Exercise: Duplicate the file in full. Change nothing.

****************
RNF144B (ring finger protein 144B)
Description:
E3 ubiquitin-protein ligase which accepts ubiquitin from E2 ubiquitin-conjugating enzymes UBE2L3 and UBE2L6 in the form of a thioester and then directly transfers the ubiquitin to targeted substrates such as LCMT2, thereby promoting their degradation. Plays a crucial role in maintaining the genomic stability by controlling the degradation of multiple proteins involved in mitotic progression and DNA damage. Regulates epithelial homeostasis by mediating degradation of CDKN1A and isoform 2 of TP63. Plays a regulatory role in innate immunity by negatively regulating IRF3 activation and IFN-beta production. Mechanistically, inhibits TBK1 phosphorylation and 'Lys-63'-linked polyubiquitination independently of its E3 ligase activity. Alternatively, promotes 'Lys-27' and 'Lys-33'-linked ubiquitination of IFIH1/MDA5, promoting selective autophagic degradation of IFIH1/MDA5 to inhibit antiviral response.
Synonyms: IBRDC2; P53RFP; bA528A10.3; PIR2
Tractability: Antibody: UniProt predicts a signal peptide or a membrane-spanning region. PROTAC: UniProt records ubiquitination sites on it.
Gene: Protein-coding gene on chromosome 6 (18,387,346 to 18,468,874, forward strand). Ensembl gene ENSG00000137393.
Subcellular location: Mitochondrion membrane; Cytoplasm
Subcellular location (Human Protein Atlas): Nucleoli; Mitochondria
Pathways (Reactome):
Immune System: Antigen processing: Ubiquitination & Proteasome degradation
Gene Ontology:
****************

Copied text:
RNF144B (ring finger protein 144B)
Description:
E3 ubiquitin-protein ligase which accepts ubiquitin from E2 ubiquitin-conjugating enzymes UBE2L3 and UBE2L6 in the form of a thioester and then directly transfers the ubiquitin to targeted substrates such as LCMT2, thereby promoting their degradation. Plays a crucial role in maintaining the genomic stability by controlling the degradation of multiple proteins involved in mitotic progression and DNA damage. Regulates epithelial homeostasis by mediating degradation of CDKN1A and isoform 2 of TP63. Plays a regulatory role in innate immunity by negatively regulating IRF3 activation and IFN-beta production. Mechanistically, inhibits TBK1 phosphorylation and 'Lys-63'-linked polyubiquitination independently of its E3 ligase activity. Alternatively, promotes 'Lys-27' and 'Lys-33'-linked ubiquitination of IFIH1/MDA5, promoting selective autophagic degradation of IFIH1/MDA5 to inhibit antiviral response.
Synonyms: IBRDC2; P53RFP; bA528A10.3; PIR2
Tractability: Antibody: UniProt predicts a signal peptide or a membrane-spanning region. PROTAC: UniProt records ubiquitination sites on it.
Gene: Protein-coding gene on chromosome 6 (18,387,346 to 18,468,874, forward strand). Ensembl gene ENSG00000137393.
Subcellular location: Mitochondrion membrane; Cytoplasm
Subcellular location (Human Protein Atlas): Nucleoli; Mitochondria
Pathways (Reactome):
Immune System: Antigen processing: Ubiquitination & Proteasome degradation
Gene Ontology: